A few weeks later, in answer to a Written Parliamentary Question, Minister Woods pointed to some consulting work done for EECA that looked potentially relevant. So I requested the consultant’s work.

Last week I received a presentation from Concept Consulting, dated March 24, titled “Evaluation of GIDI 1.0: Discussion with EECA”. Concept had been engaged to review a sample of applications to provide recommendations for any subsequent Fund rounds.

Recall that assessments of additionality were, in first instance, based on information provided in fund applications. More thorough work would wait until more data had come in.

The presentation included a lengthy section on project additionality, which began, “It appears that four of the five projects evaluated may not be additional”. In the consultant’s view, the projects all had short payback periods and high internal rates of return. Additionality would not be a given: might the companies have made those investments on their own, without the subsidy?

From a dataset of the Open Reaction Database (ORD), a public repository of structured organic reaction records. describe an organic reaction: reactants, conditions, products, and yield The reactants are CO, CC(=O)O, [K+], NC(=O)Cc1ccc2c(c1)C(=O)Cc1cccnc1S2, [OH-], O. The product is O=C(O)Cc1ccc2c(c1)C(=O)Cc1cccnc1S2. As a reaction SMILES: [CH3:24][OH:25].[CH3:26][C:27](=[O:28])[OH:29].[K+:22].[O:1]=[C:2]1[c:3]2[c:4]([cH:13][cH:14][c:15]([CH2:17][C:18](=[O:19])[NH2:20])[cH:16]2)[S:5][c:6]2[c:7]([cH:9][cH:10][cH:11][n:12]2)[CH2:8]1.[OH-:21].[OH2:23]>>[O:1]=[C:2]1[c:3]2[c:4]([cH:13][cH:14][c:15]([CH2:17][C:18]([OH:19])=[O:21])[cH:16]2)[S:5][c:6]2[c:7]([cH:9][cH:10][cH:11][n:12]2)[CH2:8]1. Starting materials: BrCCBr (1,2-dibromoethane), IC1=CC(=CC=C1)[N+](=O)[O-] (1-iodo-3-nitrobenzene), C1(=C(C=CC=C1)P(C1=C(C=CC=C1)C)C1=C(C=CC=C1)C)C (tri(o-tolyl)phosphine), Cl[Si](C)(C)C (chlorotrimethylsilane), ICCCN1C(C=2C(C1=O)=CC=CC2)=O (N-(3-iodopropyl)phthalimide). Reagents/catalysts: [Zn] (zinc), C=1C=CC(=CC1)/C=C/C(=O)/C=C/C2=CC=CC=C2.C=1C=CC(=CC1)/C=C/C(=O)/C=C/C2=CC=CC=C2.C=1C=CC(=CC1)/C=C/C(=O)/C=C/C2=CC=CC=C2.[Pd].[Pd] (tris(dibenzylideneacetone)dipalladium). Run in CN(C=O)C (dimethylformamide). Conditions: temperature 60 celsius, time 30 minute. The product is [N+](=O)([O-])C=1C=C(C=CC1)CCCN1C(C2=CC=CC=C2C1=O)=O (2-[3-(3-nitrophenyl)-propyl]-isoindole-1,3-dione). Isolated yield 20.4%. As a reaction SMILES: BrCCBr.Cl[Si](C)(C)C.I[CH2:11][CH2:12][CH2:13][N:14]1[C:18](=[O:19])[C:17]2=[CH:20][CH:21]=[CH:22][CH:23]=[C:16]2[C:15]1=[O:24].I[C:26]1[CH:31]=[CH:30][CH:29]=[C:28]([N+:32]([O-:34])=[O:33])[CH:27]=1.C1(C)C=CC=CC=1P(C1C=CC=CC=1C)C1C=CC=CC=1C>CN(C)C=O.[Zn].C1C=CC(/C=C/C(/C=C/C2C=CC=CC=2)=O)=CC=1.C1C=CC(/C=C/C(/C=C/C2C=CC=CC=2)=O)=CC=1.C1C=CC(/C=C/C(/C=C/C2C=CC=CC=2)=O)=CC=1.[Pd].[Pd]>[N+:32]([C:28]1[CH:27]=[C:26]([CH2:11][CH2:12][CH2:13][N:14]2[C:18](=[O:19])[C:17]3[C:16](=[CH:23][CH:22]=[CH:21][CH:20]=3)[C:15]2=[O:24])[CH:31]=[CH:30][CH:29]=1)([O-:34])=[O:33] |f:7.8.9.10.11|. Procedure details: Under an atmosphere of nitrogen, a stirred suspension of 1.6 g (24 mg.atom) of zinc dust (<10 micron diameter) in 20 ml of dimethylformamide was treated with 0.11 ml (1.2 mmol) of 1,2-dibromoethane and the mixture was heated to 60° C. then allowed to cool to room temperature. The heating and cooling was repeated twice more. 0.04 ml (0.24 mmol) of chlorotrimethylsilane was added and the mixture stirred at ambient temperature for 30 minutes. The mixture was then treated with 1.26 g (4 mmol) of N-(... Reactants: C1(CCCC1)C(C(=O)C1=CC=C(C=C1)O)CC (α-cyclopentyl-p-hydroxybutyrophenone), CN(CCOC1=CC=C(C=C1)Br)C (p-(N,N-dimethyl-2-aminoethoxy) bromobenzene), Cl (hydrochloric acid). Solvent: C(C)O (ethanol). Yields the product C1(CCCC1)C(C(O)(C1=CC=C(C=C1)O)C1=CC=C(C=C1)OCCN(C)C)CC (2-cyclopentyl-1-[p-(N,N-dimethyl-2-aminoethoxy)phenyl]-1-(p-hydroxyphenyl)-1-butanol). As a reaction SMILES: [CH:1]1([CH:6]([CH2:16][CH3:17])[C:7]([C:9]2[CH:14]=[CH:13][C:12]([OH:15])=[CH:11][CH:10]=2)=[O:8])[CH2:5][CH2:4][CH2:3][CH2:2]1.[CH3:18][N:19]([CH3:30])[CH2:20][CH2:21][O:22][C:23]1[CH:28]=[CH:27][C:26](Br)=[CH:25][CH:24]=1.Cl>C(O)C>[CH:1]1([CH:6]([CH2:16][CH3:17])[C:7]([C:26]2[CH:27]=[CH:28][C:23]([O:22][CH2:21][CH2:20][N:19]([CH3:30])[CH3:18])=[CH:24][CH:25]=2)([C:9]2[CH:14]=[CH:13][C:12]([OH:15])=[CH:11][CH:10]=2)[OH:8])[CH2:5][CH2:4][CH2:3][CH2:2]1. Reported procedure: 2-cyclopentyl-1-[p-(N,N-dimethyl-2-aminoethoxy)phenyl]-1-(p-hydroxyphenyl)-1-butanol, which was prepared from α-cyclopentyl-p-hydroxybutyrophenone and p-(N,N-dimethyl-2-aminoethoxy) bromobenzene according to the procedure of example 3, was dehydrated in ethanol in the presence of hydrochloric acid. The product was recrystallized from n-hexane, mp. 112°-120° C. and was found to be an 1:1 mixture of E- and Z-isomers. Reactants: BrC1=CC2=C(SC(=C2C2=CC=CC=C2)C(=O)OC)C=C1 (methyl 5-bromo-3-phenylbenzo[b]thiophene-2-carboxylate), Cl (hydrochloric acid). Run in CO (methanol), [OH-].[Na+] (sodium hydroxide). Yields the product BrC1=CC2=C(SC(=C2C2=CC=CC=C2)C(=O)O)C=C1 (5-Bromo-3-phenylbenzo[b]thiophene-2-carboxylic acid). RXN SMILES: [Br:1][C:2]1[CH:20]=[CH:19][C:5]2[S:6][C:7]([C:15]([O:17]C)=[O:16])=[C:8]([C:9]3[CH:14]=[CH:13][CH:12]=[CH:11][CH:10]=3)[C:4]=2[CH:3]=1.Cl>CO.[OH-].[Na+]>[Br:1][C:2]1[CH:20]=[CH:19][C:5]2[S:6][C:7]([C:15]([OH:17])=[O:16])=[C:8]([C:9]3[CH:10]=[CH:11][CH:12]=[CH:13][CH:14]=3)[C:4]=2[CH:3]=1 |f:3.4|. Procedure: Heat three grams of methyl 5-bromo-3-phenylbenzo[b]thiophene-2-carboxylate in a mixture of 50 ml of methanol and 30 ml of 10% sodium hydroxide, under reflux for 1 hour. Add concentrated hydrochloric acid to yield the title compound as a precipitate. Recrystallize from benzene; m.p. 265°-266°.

It’s an interesting question. The presentation provided some views from the consultant on ways additionality might be checked in future application rounds.

But my request of May 2 was for “Copies of all external advice EECA has received since 1 January 2022 on the additionality of projects funded through the GIDI fund”, and my later request made very clear this included drafts and presentations, whether produced in-house or by consultants.

EECA had told me no such advice existed.

The presentation from Concept Consulting, dated 24 March, titled “Evaluation of GIDI 1.0”, with an extensive section on additionality, had been considered as being out of scope.